Q&A With Softball's Jenny Maze
In the 30-year history of UC
Q—How did it feel to break the UCSD career home run record as a junior?
MAZE—Amazing. I wasn’t actively focusing on the record, but I knew if I just stayed focused on hitting the ball hard that it would come eventually.
Q—At about the midway point of the 2007 season, you’ve already hit more home runs than you had in either of your first two years. What’s behind the power surge?
MAZE—I think my approach as a hitter has become more advanced, especially since last year. I’m trying now more than ever to focus on hitting line drives and ground balls. Lately, that’s been translating into more home runs.
Q—Two of your home runs have been walk-off game-winners. Are you consciously looking to hit a home run in those situations?
MAZE—Definitely not. Anytime you go up to bat thinking like that, chances are its not going to happen. I just like being up in those situations, and I’m happy that I’ve been able to come through when my team needs me.
Q—The team is currently 14-8 in CCAA play and third in the conference standings. Going forward, what are the keys to making the four-team CCAA Championship tournament?
MAZE—We just need to continue doing the things that make us successful. Defensively, our No. 1 pitcher Melissa (Ward) is a huge key to our success. We need to keep up solid defense behind her with as few errors as possible. Offensively, we just need to continue to string hits together, come up clutch and focus on being tough outs.
Q—Who were some of the players you looked up to when you first came to UCSD? Do you try to play a leadership role now on what is something of a young team?
MAZE—When I first came to UCSD as a player I really looked up to the seniors on the team. They showed me such a great respect and love for the game which was something that I didn’t have previously. I realized that the game was much bigger than me. As far as a leadership role, I am conscious of the fact that I am probably looked up to by the younger players. I try my best to be a positive role model and instill in the younger players the same love and respect of the game that was instilled in me when I was a freshman.
Q—Speaking of young players, a number of freshmen and sophomores get significant playing time—which of the younger players do you expect to be the biggest contributors down the stretch in 2007?
MAZE—I think that each individual regardless of playing time has the ability to contribute tremendously to our success. But the younger players have definitely stepped it up a lot and are already major factors on our team.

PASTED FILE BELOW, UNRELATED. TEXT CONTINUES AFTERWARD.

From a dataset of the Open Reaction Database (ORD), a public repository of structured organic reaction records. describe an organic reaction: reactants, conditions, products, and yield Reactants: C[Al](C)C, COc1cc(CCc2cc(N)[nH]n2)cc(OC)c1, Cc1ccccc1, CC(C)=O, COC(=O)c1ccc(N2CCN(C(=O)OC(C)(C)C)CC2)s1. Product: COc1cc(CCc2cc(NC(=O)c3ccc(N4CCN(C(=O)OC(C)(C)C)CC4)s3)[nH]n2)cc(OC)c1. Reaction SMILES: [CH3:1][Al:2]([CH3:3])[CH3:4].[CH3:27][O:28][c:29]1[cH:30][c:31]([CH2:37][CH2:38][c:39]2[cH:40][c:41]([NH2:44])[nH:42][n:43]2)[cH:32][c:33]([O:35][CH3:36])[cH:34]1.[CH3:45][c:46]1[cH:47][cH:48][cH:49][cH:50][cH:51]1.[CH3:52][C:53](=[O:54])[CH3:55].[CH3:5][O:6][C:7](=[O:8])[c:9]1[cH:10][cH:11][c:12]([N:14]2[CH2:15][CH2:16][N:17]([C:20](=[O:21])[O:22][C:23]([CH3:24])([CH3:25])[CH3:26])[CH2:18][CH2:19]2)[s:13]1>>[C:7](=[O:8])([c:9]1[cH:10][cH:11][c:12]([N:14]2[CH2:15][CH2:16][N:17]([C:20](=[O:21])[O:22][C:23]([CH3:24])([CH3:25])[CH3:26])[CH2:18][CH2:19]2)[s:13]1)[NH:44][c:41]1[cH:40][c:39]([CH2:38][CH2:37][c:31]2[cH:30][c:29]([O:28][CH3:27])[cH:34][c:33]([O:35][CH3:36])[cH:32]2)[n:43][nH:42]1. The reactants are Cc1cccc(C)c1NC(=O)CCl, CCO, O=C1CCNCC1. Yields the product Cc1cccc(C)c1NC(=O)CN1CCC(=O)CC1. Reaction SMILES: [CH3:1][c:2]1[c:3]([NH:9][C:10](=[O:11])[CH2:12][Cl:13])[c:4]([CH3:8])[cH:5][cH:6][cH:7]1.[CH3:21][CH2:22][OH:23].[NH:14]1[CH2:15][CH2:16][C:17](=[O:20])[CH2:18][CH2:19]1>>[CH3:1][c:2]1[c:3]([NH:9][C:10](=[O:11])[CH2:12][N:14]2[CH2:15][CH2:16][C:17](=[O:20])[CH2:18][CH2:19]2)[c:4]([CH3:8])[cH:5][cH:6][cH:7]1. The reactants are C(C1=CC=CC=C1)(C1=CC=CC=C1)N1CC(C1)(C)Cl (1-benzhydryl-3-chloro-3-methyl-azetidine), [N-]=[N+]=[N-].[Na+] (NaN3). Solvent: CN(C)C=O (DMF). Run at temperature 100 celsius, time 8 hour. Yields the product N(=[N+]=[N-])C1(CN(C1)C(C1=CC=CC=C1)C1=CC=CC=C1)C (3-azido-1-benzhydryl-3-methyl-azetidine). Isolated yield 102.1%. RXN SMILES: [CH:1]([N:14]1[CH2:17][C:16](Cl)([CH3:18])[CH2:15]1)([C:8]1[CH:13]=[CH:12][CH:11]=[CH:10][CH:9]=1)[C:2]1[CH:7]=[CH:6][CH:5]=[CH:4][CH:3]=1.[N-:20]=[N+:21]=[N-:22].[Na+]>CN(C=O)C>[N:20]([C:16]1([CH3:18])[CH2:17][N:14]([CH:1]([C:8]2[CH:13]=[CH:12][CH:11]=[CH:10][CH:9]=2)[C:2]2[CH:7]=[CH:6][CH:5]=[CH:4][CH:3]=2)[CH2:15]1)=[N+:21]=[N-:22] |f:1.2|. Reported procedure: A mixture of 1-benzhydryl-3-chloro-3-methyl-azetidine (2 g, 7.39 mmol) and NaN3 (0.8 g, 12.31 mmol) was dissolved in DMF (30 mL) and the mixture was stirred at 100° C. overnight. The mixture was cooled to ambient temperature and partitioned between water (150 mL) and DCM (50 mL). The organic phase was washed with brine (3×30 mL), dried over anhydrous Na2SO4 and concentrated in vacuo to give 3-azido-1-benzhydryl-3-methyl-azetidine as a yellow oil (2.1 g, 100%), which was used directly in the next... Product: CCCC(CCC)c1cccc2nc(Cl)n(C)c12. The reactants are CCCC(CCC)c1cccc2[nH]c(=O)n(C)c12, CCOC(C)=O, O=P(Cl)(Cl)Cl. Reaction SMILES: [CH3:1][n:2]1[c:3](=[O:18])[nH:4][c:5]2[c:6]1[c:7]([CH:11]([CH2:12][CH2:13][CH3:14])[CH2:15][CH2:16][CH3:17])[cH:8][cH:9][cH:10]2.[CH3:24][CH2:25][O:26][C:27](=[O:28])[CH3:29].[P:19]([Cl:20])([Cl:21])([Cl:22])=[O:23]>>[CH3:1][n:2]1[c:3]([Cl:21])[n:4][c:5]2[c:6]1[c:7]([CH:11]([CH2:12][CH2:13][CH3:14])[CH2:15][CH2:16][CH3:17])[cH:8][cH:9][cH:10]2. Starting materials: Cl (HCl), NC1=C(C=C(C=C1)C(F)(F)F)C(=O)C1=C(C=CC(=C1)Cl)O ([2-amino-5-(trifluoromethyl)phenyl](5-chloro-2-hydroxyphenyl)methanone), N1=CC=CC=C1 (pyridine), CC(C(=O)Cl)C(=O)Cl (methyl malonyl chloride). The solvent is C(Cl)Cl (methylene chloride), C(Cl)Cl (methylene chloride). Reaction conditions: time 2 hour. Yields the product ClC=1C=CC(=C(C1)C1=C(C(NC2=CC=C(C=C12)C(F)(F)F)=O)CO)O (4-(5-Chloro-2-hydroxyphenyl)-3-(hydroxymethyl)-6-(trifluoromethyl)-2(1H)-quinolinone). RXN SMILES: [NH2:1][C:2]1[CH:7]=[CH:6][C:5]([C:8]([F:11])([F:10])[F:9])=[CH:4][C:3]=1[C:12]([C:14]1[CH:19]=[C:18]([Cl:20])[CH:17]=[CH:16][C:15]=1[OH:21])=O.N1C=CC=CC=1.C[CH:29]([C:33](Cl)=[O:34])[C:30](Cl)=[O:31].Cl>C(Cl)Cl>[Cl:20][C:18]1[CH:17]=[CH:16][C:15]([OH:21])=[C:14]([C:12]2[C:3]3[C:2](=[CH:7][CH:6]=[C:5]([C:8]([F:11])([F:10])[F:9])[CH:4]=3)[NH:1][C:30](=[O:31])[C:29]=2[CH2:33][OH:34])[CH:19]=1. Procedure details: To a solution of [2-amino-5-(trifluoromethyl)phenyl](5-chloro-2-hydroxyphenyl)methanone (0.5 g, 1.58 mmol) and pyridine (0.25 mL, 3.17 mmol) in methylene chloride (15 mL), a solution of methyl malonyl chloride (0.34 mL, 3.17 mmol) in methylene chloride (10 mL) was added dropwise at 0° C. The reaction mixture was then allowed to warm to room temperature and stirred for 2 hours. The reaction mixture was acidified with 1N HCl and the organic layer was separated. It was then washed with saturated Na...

Q—What is the most difficult thing about playing third base?
MAZE—You tend to get very hard hit balls and have a short amount of time to react and play them which can be challenging at times. I don’t look at that as being difficult though. I enjoy the challenge.
Q—Have you ever been nicked by a line drive or bad hop?
MAZE—Daily! But battle scars come with playing the game.
Q—What type of process do you use in studying an opposing pitcher before you face her?
MAZE—I get information from the batters who hit before me about what she’s throwing. If I’ve faced her before I look at charts from previous at bats. Other than that, I just go up confident and try to hit the ball hard.
Q—Which player(s) on your team get the most out of their ability?
MAZE—To me, Dani Lukk and Randi Bundy really epitomize this characteristic. They really maximize their talents, and their work ethics are absolutely phenomenal.
Q-Softball seems to be a sport where players go through a lot of little routines. What are some of the routines practiced by the UCSD Softball team?
MAZE—There are too many to list all of them. The team as a whole has little things from walking up to the field in a certain order, putting out gear in the exact same spot every game, and having the exact same warm up every game. Individually I’m sure each player could list off many habits and superstitions as well.
Q—Besides playing softball, what do you like about UCSD?
MAZE—All the great friends I have made.
Q—Do you have any long range plans after you graduate?
MAZE—I don’t really know what kind of profession I would like to go into but I know that one long range goal I do have is to get married and having a family. I can’t wait!
Q—The team has never made the NCAA Division II Playoffs, will this year be the first time?
MAZE—That’s the goal!
Previous Q&A Articles
Previous Q&A Articles
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